(Credit: Lucasfilm)

A selection of Carrie Fisher’s favourite books

“I don’t want life to imitate art. I want life to be art.” — Carrie Fisher

Carrie Fisher, the iconic actress best known for playing Princess Leia in the Star Wars, created a list of books in which she considered essential reading material prior to her untimely death in 2016. It remains a must-read list for anyone looking to gain a modicum of the actor’s knowledge.

Fisher, whose creativity knew no bounds, enjoyed a successful stint in comedy alongside her critically acclaimed acting career. On top of all that, Fisher’s lifelong thirst for literature resulted in her authoring seven books which included four complete novels.

“She was extremely smart; a talented actress, writer and comedienne with a very colourful personality that everyone loved,” George Lucas once said of Fisher. “In Star Wars she was our great and powerful princess—feisty, wise and full of hope in a role that was more difficult than most people might think.”

Fisher once revealed that while growing up as a young child she would bury herself in literature, further determining her love for language as she would hide away reading classic literature and writing poetry. Her desire to devour endless books resulted in her family giving her a nickname of ‘The Bookworm’ and, as she grew older, her desire to submerge herself grew stronger yet.

In an article written for This Week, Fisher detailed six books which she held dearest to her throughout he life.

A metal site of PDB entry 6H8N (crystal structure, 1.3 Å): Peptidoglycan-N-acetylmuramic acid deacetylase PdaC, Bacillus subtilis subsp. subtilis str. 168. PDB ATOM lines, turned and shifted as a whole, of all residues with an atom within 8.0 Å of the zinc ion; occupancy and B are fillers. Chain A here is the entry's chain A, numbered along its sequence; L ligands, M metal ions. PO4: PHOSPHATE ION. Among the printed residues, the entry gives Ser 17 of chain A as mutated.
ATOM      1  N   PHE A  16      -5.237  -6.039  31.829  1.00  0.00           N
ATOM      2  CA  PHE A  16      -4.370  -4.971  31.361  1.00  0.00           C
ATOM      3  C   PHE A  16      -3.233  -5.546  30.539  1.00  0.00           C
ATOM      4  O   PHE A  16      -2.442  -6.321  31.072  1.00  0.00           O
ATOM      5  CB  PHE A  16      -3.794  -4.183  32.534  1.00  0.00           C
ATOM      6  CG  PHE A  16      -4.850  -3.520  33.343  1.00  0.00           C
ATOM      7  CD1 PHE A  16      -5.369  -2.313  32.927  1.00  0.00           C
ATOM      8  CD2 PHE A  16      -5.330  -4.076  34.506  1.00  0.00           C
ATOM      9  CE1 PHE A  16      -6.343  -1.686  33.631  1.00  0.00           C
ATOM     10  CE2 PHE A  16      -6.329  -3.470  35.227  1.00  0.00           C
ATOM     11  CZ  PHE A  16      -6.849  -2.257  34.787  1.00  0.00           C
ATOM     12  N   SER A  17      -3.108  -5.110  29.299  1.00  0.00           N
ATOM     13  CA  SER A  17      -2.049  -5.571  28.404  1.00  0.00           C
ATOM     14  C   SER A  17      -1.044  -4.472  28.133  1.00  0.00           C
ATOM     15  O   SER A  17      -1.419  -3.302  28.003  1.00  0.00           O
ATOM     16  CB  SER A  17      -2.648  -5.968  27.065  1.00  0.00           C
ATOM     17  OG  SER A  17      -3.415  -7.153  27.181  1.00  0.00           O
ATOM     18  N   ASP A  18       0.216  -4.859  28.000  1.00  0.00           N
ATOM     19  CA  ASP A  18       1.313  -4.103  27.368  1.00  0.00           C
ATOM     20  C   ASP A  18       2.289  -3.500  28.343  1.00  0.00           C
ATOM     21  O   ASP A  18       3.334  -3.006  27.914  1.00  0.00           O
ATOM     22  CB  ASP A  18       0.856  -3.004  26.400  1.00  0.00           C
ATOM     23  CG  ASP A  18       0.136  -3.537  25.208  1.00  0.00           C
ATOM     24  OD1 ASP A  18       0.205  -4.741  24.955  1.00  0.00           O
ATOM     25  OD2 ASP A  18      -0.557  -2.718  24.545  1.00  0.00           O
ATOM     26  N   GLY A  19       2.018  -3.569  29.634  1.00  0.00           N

See the full list, below.

6 – Middlemarch by George Eliot

“One of the greatest books ever written by a woman, especially in those early days,” Fisher wrote in her article. “Although Mary Anne Evans gave herself a male pen name, she showed incredible ambition and scope in her writing—the world she created, the characters she imagined. I love that line in the book that reads: ‘The really delightful marriage must be that where your husband was a sort of father, and could teach you Hebrew, if you wished it’.

“It was hard to be a woman in those days, but her storytelling was exceptional.” 

5 – Naked by David Sedaris

Fisher said: “This collection of personal essays made me laugh as hard as any book I’ve ever read.

“I also discovered that I needed glasses when reading this, but still it’s one of the funniest books ever.” 

4 – Play It As It Lays by Joan Didion 

“I love her use of spare narrative throughout this story about an unfulfilled actress looking for purpose in her life,” Fisher wrote. “I admired the style then and have tried to pattern some of my own writing in that fashion.”

3 – My Old Sweetheart by Susanna Moore

“She’s an extremely talented writer,” Fisher said. “Her first novel, set in the 1950s, is about a woman who grew up with a very eccentric mother, which, of course, is why I related to it.”

2 – Midnight’s Children by Salman Rushdie

Explaining her selection, Fisher wrote: “I love Salman. He’s a friend of mine, but I loved this book—which allegorically weaves a family’s story with the history of modern India—even before I knew him. I’m just showing off that I know him.”

1 – Swann’s Way by Marcel Proust

Rounding things off, Fisher said: “I’m also showing off that I’ve actually gotten through Swann’s Way, the first volume in Proust’s monumental work In Search of Lost Time. 

“Just getting through those first 100 pages, where he could not fall asleep until his mother kissed him good night, was an achievement alone.”

(Via: This Week)

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